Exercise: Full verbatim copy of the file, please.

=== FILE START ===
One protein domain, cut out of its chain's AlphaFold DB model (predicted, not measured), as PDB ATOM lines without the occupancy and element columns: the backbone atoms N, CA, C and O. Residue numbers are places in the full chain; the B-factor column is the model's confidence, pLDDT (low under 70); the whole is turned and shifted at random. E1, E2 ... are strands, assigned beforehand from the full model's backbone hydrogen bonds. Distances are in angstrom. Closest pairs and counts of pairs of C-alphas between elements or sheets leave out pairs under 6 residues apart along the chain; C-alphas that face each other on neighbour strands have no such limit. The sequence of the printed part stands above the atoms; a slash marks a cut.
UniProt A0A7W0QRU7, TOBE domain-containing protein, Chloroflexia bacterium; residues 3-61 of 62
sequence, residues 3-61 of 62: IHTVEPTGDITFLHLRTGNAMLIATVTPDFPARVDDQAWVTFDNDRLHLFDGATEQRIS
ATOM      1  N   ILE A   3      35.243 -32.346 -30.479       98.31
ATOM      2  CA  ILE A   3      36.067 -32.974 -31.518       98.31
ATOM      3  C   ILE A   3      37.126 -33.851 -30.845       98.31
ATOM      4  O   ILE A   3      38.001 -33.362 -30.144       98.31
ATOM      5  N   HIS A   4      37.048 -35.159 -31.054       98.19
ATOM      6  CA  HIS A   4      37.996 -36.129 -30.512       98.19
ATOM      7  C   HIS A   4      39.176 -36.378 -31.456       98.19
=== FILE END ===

One protein domain, cut out of its chain's AlphaFold DB model (predicted, not measured), as PDB ATOM lines without the occupancy and element columns: the backbone atoms N, CA, C and O. Residue numbers are places in the full chain; the B-factor column is the model's confidence, pLDDT (low under 70); the whole is turned and shifted at random. E1, E2 ... are strands, assigned beforehand from the full model's backbone hydrogen bonds. Distances are in angstrom. Closest pairs and counts of pairs of C-alphas between elements or sheets leave out pairs under 6 residues apart along the chain; C-alphas that face each other on neighbour strands have no such limit. The sequence of the printed part stands above the atoms; a slash marks a cut.
UniProt A0A7W0QRU7, TOBE domain-containing protein, Chloroflexia bacterium; residues 3-61 of 62
sequence, residues 3-61 of 62: IHTVEPTGDITFLHLRTGNAMLIATVTPDFPARVDDQAWVTFDNDRLHLFDGATEQRIS
ATOM      1  N   ILE A   3      35.243 -32.346 -30.479       98.31
ATOM      2  CA  ILE A   3      36.067 -32.974 -31.518       98.31
ATOM      3  C   ILE A   3      37.126 -33.851 -30.845       98.31
ATOM      4  O   ILE A   3      38.001 -33.362 -30.144       98.31
ATOM      5  N   HIS A   4      37.048 -35.159 -31.054       98.19
ATOM      6  CA  HIS A   4      37.996 -36.129 -30.512       98.19
ATOM      7  C   HIS A   4      39.176 -36.378 -31.456       98.19